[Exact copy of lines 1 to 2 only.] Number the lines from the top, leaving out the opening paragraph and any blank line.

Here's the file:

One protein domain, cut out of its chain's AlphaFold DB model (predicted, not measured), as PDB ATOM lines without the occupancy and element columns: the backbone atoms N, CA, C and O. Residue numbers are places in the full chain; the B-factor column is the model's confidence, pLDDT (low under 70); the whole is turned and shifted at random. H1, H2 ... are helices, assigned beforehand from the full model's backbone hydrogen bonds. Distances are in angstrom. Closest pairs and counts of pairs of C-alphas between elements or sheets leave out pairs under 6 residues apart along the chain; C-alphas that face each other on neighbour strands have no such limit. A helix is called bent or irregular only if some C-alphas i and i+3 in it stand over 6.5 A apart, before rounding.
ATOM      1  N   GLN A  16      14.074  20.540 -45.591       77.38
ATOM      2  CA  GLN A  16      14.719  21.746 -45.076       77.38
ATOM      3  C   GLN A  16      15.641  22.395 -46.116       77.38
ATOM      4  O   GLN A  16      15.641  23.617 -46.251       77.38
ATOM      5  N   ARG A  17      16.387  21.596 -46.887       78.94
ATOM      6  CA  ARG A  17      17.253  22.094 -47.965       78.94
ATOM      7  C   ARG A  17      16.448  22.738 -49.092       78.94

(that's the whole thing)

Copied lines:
ATOM      1  N   GLN A  16      14.074  20.540 -45.591       77.38
ATOM      2  CA  GLN A  16      14.719  21.746 -45.076       77.38